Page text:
June 23, 2020
June 23, 2020 | Adviser News
Economic Update: COVID-19
Weekly Macro & Markets View
The Fed injects a credit boost into markets
In a significant development last week that bolstered risk assets, which had suffered sharp declines during the prior week, the Fed announced a new mode of corporate bond purchases. The Fed will now buy corporate bonds according to a broad index of corporate securities in its USD 250bn Secondary Market Corporate Credit Facility without needing certifications from companies. These certifications have been a stumbling block so far for both the USD 250bn secondary market facility and the USD 500bn primary market facility. This change unshackles the Fed from being restricted to ETF purchases in absence of certifications and significantly increases the probability that the Fed will achieve its purchase targets, which some investors had begun to doubt. Indeed, ETF inflows have ballooned since the Fed announced its purchases back in April. We think similar changes may also be made to the USD 500bn primary corporate credit program, which has not seen much action so far. Furthermore, as we had outlined in The credit cycle ends and a new one is born, since companies have raised a lot of liquidity already, some of the primary market facility’s size could be reallocated to the secondary facility. The Fed has also eased the terms of its Main Street Lending Program targeted at smaller borrowers, many of which are in the high yield and leveraged loan universe. We believe these developments will further benefit credit markets, with a spillover likely into broader risk assets.
US: May retail sales soar by the biggest increase on record
Last week, the S&P 500 partially recovered from its sell-off the week before, rising 1.9%, shrugging off worries around reaccelerating infection rates in a number of US states. The Fed’s announcement on credit purchases (see main section) helped to boost investor confidence, but better than expected economic data added further support. Retail sales jumped by almost 18% MoM in May after April’s 15% fall. It is a promising signal that households will quickly return to spending as the economy opens up again. Nevertheless, sales are still 6% lower than a year ago and the road to recovery remains long. The manufacturing sector is showing signs of life, too, with the Philly Fed Business Outlook soaring back into positive territory in June. The housing market recovery was a bit more subdued with housing starts rising only 4.3% MoM in May after a 26.4% drop in April. However, growth in building permits in May and a substantial improvement in home builder sentiment in June point to a more substantial recovery underway.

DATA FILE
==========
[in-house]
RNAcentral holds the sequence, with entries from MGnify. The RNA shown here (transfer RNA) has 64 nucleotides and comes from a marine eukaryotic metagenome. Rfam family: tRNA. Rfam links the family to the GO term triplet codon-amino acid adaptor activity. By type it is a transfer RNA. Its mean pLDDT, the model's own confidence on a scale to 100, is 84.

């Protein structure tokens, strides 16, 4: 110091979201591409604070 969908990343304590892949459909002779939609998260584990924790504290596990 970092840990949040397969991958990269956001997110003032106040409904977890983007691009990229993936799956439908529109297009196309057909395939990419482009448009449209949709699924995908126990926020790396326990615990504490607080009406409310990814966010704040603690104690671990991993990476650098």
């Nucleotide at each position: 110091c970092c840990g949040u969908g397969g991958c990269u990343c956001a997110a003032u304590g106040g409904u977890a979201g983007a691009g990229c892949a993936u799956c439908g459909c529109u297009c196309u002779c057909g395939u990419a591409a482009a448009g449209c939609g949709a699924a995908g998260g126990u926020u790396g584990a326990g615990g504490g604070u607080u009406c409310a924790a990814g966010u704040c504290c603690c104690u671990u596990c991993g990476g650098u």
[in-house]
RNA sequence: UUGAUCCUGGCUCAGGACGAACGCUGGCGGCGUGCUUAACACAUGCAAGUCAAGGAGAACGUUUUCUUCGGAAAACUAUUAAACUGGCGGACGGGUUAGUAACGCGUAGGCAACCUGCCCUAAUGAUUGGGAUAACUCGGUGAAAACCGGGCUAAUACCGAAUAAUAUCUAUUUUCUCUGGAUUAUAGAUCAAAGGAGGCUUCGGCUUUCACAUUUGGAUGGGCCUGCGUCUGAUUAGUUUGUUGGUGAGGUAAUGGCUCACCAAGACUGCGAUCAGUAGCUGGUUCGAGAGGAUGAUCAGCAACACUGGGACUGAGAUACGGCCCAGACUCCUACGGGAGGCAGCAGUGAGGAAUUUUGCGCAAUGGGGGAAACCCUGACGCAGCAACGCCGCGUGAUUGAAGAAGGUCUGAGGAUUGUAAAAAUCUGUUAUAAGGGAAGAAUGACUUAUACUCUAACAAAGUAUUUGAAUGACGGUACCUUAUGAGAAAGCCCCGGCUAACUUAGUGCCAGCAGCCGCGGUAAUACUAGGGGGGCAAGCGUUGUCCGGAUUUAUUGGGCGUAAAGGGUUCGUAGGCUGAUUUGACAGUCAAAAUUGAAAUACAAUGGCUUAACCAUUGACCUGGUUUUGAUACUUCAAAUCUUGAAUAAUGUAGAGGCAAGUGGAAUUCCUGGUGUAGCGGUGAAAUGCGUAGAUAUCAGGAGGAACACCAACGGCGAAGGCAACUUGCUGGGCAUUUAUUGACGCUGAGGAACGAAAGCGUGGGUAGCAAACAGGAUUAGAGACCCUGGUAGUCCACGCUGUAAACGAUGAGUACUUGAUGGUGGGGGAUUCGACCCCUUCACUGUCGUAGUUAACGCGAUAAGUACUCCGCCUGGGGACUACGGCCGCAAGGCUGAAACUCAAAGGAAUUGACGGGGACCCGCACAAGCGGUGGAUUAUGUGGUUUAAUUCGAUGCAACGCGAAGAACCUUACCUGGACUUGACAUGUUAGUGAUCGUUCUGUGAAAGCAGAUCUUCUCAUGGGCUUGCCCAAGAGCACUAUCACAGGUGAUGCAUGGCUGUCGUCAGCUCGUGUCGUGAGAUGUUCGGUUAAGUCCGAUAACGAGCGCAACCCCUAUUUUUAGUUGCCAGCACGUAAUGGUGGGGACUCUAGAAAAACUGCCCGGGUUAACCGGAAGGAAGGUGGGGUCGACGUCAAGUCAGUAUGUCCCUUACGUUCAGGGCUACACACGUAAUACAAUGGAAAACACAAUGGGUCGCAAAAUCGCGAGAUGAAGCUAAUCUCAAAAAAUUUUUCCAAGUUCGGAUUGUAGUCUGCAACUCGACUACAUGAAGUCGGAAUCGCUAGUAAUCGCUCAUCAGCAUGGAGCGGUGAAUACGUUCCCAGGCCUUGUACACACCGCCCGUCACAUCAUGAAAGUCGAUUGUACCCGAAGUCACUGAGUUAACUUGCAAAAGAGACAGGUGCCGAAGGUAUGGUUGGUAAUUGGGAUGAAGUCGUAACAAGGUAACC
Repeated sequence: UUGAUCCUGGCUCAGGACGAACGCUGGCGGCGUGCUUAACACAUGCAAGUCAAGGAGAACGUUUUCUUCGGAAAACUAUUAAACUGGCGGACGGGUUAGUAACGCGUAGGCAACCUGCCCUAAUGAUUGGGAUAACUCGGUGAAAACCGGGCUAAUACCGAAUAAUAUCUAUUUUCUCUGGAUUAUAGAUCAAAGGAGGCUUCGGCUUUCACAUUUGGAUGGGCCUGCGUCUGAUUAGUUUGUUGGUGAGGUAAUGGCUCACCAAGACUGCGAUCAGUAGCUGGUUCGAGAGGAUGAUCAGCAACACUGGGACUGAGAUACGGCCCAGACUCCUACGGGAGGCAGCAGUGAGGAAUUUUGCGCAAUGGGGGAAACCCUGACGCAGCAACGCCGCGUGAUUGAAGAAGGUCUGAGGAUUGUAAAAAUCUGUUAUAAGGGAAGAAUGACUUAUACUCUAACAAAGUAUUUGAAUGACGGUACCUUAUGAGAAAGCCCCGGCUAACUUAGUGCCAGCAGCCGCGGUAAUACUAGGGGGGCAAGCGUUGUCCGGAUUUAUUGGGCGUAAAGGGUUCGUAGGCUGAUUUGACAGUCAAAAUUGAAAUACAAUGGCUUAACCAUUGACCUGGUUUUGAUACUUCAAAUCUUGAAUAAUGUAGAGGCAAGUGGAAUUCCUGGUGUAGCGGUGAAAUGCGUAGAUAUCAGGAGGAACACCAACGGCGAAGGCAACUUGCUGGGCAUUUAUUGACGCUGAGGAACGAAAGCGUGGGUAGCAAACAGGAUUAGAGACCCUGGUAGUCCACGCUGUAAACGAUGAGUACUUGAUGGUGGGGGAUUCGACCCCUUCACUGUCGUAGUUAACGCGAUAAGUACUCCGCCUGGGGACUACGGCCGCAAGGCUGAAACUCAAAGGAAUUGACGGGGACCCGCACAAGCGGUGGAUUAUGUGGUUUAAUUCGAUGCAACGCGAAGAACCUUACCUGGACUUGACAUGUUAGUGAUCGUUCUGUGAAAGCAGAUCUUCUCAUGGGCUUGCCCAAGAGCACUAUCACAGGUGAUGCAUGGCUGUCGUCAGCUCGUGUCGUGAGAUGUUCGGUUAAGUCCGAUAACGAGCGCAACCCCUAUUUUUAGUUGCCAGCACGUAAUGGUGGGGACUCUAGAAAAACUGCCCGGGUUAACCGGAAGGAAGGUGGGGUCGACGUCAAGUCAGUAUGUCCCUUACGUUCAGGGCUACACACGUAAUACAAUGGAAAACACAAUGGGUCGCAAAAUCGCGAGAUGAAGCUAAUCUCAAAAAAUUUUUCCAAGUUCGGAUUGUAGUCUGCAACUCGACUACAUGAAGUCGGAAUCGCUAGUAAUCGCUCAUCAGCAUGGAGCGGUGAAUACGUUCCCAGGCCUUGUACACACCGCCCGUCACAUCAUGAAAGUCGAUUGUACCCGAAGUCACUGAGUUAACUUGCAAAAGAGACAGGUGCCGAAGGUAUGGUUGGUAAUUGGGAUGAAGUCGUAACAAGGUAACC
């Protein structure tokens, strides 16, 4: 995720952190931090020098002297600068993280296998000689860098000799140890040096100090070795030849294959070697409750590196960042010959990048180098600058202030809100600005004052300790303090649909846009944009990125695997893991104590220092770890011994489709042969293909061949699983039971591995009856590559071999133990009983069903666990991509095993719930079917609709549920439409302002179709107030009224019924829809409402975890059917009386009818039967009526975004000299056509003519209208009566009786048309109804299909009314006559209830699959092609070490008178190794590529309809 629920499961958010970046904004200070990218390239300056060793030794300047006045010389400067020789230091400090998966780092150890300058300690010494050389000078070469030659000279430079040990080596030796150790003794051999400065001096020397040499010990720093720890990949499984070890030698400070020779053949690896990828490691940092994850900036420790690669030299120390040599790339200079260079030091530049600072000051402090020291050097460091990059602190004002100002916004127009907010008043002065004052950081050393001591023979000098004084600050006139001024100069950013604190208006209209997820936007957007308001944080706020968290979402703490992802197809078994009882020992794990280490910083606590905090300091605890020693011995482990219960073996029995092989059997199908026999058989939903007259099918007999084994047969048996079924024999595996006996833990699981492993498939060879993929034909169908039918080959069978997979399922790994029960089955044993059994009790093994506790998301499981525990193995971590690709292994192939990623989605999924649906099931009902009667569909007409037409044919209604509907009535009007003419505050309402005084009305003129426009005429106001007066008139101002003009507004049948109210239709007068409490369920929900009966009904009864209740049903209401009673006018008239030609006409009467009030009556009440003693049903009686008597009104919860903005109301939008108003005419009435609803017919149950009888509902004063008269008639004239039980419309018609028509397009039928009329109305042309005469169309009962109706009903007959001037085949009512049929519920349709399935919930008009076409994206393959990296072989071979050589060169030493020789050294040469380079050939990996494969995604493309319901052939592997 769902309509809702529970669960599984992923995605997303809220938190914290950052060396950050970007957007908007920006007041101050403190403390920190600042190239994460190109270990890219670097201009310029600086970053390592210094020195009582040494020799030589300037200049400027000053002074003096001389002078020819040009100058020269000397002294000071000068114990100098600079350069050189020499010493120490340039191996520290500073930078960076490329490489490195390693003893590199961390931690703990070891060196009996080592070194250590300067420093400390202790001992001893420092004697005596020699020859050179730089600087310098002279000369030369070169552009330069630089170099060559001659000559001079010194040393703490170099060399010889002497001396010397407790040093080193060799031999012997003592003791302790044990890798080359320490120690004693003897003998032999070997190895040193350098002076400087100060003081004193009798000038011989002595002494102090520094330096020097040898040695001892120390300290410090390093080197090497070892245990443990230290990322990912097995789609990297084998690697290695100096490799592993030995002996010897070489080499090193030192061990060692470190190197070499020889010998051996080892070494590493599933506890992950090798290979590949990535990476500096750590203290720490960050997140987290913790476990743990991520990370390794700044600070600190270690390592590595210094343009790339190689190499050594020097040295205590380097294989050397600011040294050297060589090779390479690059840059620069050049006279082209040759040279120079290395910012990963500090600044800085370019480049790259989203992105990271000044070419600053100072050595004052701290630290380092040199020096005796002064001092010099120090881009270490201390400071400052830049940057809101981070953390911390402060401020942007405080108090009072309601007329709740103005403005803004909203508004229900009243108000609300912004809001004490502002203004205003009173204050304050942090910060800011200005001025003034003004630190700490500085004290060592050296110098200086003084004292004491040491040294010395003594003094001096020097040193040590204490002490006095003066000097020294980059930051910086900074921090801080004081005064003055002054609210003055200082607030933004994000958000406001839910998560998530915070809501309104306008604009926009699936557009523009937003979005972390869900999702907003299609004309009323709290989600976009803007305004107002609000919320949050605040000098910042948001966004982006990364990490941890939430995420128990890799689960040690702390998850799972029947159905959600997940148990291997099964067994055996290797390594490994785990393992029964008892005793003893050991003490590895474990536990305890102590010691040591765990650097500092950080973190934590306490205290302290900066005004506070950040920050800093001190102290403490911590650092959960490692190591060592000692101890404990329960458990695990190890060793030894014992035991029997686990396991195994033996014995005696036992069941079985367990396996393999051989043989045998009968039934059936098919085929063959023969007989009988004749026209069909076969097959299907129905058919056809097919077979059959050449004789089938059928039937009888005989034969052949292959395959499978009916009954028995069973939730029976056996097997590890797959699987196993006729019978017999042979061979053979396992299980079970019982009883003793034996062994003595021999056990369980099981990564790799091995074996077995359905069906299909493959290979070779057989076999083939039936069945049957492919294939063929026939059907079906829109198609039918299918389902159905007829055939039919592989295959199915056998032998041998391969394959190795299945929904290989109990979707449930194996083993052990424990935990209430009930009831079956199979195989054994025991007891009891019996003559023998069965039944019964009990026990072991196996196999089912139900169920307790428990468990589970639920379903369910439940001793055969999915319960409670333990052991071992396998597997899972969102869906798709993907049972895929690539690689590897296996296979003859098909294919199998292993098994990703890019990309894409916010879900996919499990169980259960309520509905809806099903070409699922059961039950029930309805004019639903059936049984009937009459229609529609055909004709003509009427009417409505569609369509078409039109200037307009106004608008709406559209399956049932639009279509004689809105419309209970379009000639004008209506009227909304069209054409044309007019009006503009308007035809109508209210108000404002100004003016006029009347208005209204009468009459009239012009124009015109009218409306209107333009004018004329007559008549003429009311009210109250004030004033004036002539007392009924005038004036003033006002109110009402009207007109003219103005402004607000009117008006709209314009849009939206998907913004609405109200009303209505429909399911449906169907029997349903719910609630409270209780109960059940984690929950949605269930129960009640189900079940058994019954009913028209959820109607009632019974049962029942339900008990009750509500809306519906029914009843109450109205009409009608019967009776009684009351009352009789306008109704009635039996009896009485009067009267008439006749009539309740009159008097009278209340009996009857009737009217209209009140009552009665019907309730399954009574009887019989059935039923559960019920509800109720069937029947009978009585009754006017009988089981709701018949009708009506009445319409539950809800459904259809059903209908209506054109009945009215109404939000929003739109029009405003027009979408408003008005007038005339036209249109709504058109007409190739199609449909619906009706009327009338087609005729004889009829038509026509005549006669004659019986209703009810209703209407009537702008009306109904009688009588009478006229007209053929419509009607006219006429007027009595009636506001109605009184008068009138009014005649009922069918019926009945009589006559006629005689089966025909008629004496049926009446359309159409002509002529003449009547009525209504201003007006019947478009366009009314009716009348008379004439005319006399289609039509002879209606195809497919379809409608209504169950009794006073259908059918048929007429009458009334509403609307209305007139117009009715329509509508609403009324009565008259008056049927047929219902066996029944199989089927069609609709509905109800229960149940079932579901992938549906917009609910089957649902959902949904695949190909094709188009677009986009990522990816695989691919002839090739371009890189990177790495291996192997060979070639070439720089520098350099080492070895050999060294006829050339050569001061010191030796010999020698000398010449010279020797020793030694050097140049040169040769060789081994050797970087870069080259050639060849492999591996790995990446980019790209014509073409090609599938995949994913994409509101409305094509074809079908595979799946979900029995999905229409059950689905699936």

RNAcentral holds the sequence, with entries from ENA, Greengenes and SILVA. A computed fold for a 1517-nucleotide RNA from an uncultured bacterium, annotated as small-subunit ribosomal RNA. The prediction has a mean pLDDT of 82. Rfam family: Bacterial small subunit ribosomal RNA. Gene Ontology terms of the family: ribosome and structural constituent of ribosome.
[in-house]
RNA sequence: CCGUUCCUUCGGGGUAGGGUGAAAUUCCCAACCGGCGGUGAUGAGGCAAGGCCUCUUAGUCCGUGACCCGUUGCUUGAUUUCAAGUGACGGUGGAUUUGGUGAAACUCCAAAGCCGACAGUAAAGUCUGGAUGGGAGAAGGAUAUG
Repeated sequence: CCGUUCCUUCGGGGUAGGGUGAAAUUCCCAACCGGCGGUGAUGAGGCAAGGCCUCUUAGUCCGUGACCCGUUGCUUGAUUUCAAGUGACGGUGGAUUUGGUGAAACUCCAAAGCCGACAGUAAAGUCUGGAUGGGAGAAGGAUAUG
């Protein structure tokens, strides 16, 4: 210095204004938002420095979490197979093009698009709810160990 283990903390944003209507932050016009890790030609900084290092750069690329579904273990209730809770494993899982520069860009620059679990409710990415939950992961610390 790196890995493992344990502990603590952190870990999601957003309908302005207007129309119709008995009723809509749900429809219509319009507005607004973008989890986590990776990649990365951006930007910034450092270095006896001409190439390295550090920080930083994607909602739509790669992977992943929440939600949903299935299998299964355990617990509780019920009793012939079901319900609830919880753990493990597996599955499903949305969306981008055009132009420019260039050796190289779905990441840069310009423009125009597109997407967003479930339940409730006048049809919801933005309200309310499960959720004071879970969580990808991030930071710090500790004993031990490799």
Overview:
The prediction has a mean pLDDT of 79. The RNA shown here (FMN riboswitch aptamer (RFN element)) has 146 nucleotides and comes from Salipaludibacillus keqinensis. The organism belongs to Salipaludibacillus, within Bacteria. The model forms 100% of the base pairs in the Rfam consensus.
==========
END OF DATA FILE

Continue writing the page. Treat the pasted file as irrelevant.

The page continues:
Eurozone: Recovery fund discussions continue, ECB faces a fresh legal complaint
While data was thin in the Eurozone last week, there were some further developments on the policy and legal front. Discussions on the EU recovery fund at Friday’s virtual EU summit saw negotiation between countries over the size of the fund, the division between loans and grants, which countries would benefit the most and how this would all tie in with the EU’s traditional seven-year budget deal. While there was no agreement, the fact that discussions are continuing is encouraging. We expect that progress will continue and a deal will be made within the next few months. Separately, a complaint has now been put to the German Constitutional Court (GCC) regarding the ECB’s EUR 750bn PEPP that began earlier this year. This is in addition to the existing complaint regarding the ECB’s original QE programme that began in 2015, on which the GCC recently ruled that the ECB had three months to justify it or the Bundesbank would have to stop participating. However, this fresh complaint regarding the PEPP is likely to take some time (probably years) before a verdict is reached.